Melt Yourself Down — 100% Yes — Album Review

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Alternative | Experimental Jazz | Funk

Listen on Spotify | Listen on Apple Music

This album was honestly one that should’ve made the cut for the March catalogue. However, I only recalled that this albums release date earlier this week, and that is now why I am choosing to review Melt yourself Down’s 100% Yes as the first album of my April catalogue.

My first instance of hearing about this band was through one of the albums teaser tracks, “Every Single Day”, which was released in late 2019. And oddly enough, it was this song that also reminded me to check out the album in full.

Melt Yourself Down seemed like a very interesting group to me from the very get-go. The London-based band incorporate a wide variety of different influences into their craft. But most notably, their shapeshifting style seem to exude elements of jazz, funk and punk the strongest. As I collected from listening to “Every Single Day”, the group create a very colourful and unpredictable atmosphere.

However, my negligence towards the album cycle of 100% Yes meant that the other three teaser tracks that foreshadowed this album were completely new to me, along with the rest of the album.

I must give this album credit where credit is due, for starting off exceptionally well, with the first two tracks “Boot And Spleen” and “This Is The Squeeze”. While the former gets things off to an explosively energetic beginning, in what I believe to be one of the finest tracks on the project, the latter also has an incredibly feverish and warm groove to it that almost allows it to have this retro-like quality.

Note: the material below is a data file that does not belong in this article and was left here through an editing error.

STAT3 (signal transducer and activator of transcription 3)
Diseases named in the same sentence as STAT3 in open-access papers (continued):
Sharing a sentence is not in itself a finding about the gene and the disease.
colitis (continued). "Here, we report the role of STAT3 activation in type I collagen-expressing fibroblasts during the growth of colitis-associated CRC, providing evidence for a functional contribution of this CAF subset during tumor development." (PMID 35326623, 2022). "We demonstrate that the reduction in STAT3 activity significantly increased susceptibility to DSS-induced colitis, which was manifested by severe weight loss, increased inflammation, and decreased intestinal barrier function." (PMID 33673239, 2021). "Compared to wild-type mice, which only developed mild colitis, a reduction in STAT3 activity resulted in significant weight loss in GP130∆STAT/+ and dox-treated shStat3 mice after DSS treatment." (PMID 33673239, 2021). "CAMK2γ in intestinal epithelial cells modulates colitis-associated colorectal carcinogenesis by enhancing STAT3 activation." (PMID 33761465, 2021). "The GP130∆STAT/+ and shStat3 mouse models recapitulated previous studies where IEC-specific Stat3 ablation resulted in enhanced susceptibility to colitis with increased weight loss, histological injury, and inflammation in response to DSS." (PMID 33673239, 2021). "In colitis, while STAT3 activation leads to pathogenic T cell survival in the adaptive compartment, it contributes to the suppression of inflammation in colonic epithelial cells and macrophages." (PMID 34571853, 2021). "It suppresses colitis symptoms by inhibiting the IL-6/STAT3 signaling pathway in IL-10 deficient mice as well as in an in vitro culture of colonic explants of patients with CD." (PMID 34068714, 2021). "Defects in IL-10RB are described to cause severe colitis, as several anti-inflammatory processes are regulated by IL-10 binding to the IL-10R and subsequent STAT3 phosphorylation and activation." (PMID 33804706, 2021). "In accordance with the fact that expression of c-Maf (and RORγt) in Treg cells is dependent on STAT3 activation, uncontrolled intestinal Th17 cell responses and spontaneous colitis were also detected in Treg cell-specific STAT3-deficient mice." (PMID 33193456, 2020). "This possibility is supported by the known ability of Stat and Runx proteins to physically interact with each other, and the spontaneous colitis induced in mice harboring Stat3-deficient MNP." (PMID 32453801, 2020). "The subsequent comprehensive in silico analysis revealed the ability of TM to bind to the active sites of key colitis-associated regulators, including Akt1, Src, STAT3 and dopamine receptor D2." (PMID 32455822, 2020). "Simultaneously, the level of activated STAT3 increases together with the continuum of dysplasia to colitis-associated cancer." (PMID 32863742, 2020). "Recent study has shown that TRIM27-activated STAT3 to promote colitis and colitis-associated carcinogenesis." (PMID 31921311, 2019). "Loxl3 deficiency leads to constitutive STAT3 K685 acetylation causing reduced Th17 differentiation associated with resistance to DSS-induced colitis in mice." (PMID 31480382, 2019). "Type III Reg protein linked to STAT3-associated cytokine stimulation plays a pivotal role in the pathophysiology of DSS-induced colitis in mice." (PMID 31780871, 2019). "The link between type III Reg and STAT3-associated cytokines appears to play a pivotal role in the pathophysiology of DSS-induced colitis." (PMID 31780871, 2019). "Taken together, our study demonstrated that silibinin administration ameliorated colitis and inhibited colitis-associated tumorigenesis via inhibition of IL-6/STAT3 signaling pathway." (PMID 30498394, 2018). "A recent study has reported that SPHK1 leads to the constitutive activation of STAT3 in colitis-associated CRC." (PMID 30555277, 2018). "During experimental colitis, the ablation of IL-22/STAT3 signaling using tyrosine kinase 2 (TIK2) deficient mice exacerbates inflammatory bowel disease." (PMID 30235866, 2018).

The overall stylistic impression that I got from this album was that it felt like some kind of mix between Scissor Sisters and The Comet Is Coming, whilst also cranking up the quirkiness further. This was a big contributor towards the bar I set incredibly high for the album overall after the first two tracks.

However, the more I ventured into this project, there seemed to be a higher abundance of tracks which while they’re still enjoyable, feel lacking in terms of the impact I initially felt when going into this album. The stylistic qualities of 100% Yes take a weird step in the direction of sounding more similar to indie than anything else, not to mention the very out-of-place sounding “From The Mouth” with its UK Garage inspired aesthetic.

And I truly believe that the lack of oomf that only parts of the album have is ultimately what holds it back from being a truly special and year-defining piece. And while I do at least appreciate the diversity of styles, I still can’t help but feel like this album doesn’t quite know what it wants to achieve.

The albums best moments for me were certainly the tracks that carried a more upbeat energy, along with a more punk attitude. Pairing that kind of aesthetic with jazz instrumentation was a very bold move. However, there is quite the handful of tracks that feel just a bit too unmemorable.

All in all, 100% Yes is an incredible album in places; I only wish that the quirky, charismatic and truly unique dynamic ran 100% of the way through.

Favourite Tracks: Boot And Spleen | This Is The Squeeze | Every Single Day

Least Favourite Track: Don’t Think Twice

Melt Yourself Down | Decca Records | Universal Music Operations Limited

7/10

My articles mainly revolve around music reviews and analysis. A bit like Anthony Fantano, but just a decade behind.

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